Once upon a time, in what’s now a bygone era, computers were computers, cars were cars and toasters were toasters. In today’s increasingly connected and sensor-enabled world, however, a new car can contain over 3,000 silicon semiconductor chips — since computing power is essential to controlling everything from in-car navigation systems to transmissions. Modern refrigerators feature touchscreen interfaces and WiFi connectivity-enabled features; some can even synch with your smart dishwasher or smart microwave. A plethora of other consumer-oriented products now enable people to interact with them via their smartphone or tablet, even when they’re away from home.
In short, the line between “product” and “technology product” has become ineluctably blurred. Ever-growing numbers of manufacturers are incorporating sensors into product designs or adding digital connectivity into formerly analog devices. This means that increasing numbers of companies — many without backgrounds in software engineering — are now developing applications. How can they ensure that the products they’re building are secure against modern cyber threats?
Enterprise security vs. product security
It’s a fact of life for today’s businesses: organizations that want to bolster their resilience against cybersecurity risks will need to build a robust internal cybersecurity program or seek help from a managed detection and response (MDR) provider or other external expert team. In and of itself, maturing an enterprise security program is a complicated endeavor. In addition, companies that create, develop and sell technology products should also consider what they’re doing to build out cybersecurity for their products.
Product security entails a distinct set of concerns that are different from what the Chief Information Security Officer (CISO) is responsible for. While an enterprise security program aims to protect corporate computing systems from external attackers and ensure the confidentiality of intellectual property and sensitive customer data, a product security team’s goal is to protect the application connectivity, web services and computing infrastructure that’s associated with their product, to figure out how they’d handle the incident if one of these systems were compromised, and to manage software vulnerabilities within the product itself.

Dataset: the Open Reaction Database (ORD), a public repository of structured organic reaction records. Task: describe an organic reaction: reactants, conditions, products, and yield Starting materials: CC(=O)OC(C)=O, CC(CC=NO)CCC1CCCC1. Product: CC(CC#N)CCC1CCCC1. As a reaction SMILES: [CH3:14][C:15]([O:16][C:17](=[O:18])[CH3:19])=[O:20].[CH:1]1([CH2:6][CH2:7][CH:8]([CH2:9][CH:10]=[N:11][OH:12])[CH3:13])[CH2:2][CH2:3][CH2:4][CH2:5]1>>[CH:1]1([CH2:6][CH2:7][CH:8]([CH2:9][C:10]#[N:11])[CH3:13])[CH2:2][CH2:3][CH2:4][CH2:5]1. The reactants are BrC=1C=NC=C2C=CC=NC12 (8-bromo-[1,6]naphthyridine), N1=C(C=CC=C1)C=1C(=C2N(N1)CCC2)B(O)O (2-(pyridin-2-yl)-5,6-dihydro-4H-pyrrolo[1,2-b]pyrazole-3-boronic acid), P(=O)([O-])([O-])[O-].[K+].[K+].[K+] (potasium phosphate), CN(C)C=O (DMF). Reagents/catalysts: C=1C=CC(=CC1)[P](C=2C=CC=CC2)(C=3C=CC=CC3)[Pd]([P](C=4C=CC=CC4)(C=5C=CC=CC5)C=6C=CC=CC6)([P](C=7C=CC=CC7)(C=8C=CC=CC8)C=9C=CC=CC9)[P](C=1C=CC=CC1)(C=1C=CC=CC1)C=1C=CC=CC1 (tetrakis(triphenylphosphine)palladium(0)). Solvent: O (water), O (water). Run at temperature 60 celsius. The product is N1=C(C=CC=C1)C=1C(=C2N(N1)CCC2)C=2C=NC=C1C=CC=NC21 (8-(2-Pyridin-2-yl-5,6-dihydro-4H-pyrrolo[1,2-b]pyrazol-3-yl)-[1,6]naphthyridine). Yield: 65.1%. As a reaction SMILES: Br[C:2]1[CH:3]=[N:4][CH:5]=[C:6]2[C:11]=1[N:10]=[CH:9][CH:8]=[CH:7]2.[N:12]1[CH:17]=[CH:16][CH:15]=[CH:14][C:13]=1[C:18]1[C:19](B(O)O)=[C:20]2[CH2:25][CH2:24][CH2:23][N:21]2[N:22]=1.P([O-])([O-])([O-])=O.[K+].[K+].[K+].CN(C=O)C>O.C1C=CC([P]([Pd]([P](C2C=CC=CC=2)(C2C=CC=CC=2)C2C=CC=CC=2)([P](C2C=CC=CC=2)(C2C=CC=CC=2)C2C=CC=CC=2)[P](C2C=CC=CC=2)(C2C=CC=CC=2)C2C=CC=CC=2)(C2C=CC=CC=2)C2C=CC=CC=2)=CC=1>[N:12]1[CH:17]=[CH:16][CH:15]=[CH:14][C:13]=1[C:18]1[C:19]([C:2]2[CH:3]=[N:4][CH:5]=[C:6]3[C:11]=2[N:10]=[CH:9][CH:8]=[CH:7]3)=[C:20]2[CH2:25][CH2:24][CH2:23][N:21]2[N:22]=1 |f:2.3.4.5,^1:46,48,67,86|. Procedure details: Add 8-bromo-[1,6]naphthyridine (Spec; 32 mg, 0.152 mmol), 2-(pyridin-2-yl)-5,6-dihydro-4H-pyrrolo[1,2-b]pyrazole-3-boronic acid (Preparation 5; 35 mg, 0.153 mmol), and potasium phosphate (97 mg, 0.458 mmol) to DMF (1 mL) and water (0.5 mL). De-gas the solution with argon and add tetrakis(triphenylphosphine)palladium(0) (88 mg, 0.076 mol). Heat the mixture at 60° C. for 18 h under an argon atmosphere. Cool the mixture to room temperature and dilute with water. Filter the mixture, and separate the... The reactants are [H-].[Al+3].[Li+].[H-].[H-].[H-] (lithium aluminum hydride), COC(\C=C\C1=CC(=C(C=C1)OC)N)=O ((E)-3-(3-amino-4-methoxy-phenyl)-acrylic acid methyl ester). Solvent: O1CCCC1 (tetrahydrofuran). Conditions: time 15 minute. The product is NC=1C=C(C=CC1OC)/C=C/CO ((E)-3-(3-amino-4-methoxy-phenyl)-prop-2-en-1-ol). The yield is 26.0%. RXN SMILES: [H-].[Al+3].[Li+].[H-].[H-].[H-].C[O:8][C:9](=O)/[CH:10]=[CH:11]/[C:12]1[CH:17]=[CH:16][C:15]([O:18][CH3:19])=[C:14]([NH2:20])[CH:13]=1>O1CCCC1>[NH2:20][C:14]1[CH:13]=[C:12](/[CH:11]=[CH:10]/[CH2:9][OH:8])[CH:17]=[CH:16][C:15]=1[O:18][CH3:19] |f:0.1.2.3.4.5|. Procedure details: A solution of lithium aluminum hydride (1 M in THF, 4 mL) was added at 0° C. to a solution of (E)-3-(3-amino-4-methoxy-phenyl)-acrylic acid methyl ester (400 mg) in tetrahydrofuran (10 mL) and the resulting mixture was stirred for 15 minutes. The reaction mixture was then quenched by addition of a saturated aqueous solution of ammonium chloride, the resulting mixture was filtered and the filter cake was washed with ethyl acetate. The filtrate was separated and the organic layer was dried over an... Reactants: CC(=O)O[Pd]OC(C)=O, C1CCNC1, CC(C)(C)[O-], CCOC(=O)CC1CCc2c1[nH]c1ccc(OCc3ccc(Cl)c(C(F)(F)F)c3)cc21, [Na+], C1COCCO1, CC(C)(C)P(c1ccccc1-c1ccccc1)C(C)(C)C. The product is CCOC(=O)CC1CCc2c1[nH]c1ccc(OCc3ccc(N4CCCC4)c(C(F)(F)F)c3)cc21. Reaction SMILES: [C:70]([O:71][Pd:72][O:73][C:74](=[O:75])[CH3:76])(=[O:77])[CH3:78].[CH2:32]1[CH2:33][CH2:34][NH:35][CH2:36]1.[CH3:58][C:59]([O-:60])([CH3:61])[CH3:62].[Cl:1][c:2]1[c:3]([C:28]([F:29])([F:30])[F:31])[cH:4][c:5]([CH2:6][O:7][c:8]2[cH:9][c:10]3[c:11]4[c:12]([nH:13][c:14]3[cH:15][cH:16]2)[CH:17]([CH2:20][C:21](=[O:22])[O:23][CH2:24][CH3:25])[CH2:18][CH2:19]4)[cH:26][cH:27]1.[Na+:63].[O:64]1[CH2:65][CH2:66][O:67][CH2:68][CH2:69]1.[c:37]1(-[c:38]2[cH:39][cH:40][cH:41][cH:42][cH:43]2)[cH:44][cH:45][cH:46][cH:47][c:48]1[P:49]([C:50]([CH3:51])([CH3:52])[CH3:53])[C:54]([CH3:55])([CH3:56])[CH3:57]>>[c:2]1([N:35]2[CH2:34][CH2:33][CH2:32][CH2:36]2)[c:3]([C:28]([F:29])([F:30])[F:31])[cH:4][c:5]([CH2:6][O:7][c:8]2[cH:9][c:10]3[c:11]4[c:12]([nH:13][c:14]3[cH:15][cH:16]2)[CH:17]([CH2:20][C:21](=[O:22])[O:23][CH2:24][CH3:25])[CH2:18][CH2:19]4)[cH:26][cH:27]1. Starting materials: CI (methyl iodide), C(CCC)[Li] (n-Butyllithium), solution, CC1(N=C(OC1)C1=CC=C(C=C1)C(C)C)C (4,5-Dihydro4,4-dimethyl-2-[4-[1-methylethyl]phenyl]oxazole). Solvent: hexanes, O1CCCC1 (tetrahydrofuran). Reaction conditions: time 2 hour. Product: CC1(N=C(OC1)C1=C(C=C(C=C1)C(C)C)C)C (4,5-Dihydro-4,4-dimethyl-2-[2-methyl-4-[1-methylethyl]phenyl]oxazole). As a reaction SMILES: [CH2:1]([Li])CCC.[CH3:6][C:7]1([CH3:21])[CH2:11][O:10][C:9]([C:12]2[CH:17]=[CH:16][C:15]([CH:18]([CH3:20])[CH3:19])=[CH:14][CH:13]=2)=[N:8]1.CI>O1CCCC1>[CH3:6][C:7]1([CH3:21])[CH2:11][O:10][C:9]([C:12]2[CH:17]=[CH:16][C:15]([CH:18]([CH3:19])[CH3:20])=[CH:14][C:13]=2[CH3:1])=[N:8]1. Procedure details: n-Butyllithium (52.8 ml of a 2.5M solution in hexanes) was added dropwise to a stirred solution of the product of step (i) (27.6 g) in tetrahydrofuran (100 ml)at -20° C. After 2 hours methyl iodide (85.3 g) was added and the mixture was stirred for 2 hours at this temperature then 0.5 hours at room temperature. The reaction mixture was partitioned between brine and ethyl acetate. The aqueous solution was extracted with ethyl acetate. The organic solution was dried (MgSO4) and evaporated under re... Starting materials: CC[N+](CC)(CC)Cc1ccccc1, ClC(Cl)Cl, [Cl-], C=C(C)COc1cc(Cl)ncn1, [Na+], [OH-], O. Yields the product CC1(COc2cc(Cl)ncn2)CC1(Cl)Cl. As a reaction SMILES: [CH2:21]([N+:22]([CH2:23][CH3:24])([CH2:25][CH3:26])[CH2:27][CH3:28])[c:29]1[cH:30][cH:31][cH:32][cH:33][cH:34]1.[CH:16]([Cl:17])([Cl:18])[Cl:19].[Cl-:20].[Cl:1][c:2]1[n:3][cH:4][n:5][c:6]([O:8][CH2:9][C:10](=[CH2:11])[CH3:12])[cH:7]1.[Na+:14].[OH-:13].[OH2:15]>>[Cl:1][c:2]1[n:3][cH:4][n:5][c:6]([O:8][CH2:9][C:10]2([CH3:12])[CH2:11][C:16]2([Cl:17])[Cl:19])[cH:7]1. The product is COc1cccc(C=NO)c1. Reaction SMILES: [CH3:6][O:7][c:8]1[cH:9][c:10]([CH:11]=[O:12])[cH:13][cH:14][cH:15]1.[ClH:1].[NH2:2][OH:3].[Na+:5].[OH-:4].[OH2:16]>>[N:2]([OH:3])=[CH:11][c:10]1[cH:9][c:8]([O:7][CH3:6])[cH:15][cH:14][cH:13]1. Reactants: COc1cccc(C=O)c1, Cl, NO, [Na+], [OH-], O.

In general, product security teams are tasked with:
- Incident response: If a customer (or security researcher) discovers a vulnerability in the product, how will you handle it?
- Investigating complaints: If customers report that a product or its associated application is unreliable, does this mean it’s vulnerable to attack?
- Vulnerability management: What will you do if software inside the product you sell needs patching?
- Strengthening product security during all design phases: Does your development team leverage secure coding practices? What types of software testing do you do? How early? How often?
Enterprise and product security teams are wholly different organizations with different goals, requirements and motivations. Depending on the type of product involved, it’s likely that regulatory oversight will differ as well. Of course, the company wants to be able to build and sell products profitably, but it also needs to ensure that it meets compliance standards that were designed to protect the public. Reducing litigation risk is increasingly important, too.
Industries leading the way in product security
Organizations have wildly varying degrees of maturity when it comes to the cybersecurity of their products. Some, motivated by pressures from investors, clients, auditors or regulators, are highly mature when it comes to building cyber safe products. Others are less aware of the potential issues and risks, perhaps because they don’t understand the problem’s relevance, or perhaps because they believe that security is a barrier to product development (hint: done the right way, it doesn’t have to be).
Perhaps the best example of an industry where mature product security processes are likely to be in place is the medical device industry. Having long faced strong regulatory oversight from the U.S. Food and Drug Administration (FDA), medical device manufacturers build systems like pacemakers and insulin pumps that are critical for keeping their wearers alive. When you’re building life-supporting systems that often have Bluetooth or app connectivity, and you’re always under the sharp eye of regulators, your incentives for maintaining robust product security are strong. Makers of industrial control systems (ICS), including the Supervisory Control and Data Acquisition (SCADA) systems and Programmable Logic Controllers (PLCs) that operate in critical infrastructure facilities, also have reasons to be motivated to strengthen the security of their products. After all, these hardware and software systems control the operations of nuclear power plants, the electrical grid, wastewater treatment plants, dams, communication networks and other essential public infrastructure